Skip to content

Avoid Shooting Yourself in the Foot with React

common mistakes while using React

React is a powerful Front-End library to build SPAs (single-page applications). React has become quite popular in recent years, thanks to its helpful features like the ability to break the UI into small reusable components instead of having a massive boilerplate of HTML per view, the benefit of fetching information asynchronously, only refreshing a specific part of the UI instead of a full-page, and the flexibility to build anything you want. However, all this flexibility could present problems as well.

React is built on JavaScript, which is flexible but prone to errors: incorrect references (what is ‘this’?), no block-level scopes, memory leaks, and many more risks; despite these risks, React allows you to do pretty much anything you want, but that doesn’t mean it is perfect.

Think of a small task such as carrying cement bags from one place to another. You can carry one by one with your hands, or maybe use a wheelbarrow or a lift truck. All of them will get the job done, but some ways are better than others.

The 6 Most Common Mistakes in React that can Lead to Defects

Component with Multiple Purposes

Components should be simple and reusable. If you find yourself saying, “my component does this and this and this…” when you try to explain its functionality, then it’s a good sign that you should break it into smaller components. Think of a swiss army knife; your components should be the individual blades and tools, rather than the whole knife.

swiss army knife with quote Components should be simple and reusable

Passing Down Useless Props or Objects

Avoid passing down props deeper than two levels. Make sure only to pass down the properties that will be used. Passing down extra properties causes unnecessary re-renders on the child component if something changed on a prop that is not being used. The same can be applied for objects; if you only need one or a few properties from an object, pass down only those properties instead of the whole object.

Key not Assigned

By giving each list’s element a unique key, React can tell them apart when comparing what needs to be re-rendered.

Mutating States or Props

Take the following example:

User is assigned to tempUser, and then tempUser is modified. Later on, setUser is called to update the state. Apparently, everything is correct. However, if setUser was not called, you will find that the user age is already 25; the state is mutated. It will help if you avoid this to prevent weird behavior on your components. Mutating states are caused by assigning an object into a new variable; a reference to the first object is assigned as well. You can easily solve this by creating a new object by using the spread operator.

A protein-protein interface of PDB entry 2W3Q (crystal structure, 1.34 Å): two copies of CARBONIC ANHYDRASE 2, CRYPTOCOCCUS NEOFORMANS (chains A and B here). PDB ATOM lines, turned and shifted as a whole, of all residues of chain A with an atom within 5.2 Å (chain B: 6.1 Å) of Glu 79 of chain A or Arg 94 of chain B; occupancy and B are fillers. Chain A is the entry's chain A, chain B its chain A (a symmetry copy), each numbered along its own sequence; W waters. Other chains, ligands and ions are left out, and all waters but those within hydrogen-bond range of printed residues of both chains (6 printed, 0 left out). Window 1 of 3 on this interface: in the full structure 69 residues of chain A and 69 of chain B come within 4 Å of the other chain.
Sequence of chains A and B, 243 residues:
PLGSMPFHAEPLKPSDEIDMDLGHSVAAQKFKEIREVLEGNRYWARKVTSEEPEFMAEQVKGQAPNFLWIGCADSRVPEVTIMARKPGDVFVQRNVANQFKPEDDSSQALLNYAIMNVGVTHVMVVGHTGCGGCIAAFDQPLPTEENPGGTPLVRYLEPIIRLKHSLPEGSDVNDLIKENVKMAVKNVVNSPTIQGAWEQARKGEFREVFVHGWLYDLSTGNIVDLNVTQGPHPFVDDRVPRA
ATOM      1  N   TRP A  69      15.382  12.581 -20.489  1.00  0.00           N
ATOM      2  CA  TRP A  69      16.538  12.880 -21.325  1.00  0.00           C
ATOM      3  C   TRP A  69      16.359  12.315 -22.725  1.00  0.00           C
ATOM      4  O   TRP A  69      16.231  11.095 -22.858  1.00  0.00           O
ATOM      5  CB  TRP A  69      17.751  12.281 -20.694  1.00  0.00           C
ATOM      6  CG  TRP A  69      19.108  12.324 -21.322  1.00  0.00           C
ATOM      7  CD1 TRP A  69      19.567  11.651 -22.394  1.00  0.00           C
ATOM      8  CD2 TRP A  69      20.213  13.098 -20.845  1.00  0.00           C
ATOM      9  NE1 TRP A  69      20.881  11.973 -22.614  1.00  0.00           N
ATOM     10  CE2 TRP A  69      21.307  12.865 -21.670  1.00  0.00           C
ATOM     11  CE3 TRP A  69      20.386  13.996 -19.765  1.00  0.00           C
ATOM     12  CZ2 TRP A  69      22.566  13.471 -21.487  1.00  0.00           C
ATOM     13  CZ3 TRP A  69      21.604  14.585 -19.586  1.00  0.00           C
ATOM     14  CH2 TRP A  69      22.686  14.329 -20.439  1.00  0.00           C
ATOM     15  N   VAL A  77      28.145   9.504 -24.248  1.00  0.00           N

The same can be applied to props. Instead of receiving a prop and directly updating it, a function to update it should be passed and used to update the prop.

Avoid Declaring Inline Function Definition in the Render Function

Functions are objects in JavaScript. Inline functions will always fail the prop diff when React does a diff check. The arrow function will create a new instance of the function on every re-render if it’s used as a property.

Instead, declare the function outside of the render.

Improper Array Handling

Avoid doing the following: if there are no items, then SubComponent will re-render every single time:

Instead, you can use the following to prevent it:

Bonus: 2 Redux Common Mistakes

Redux is widely used in combination with React for complex applications, so it is worth mentioning some common errors to avoid when working with Redux.

Not Batching Actions

If you need to set different values and actions for a component, then it’s best to batch them. Each dispatch will create a re-render of the component using the properties updated by the actions.

Forgetting that Redux is One Single Switch

Redux’s combineReducer function will combine all reducers you have created in your project. It is important to remember this to prevent having cases with the same name on different reducers. It is also vital to avoid declaring variables on the reducer. Since the switch’s cases won’t keep the scope for the variables, they will be accessible from other cases, which could create some unwanted problems.

Conclusion

React is an excellent tool to use! You need to be careful when using it to avoid any nasty problems down the road. It’s easier to prevent a problem than trying to fix it later on when there are many dependencies on it. Also, as a side recommendation, in addition to Unit Test, I recommend you automate your end-to-end tests to catch these defects before going to production.

Nilson Lagos

(Visited 30 times, 1 visits today)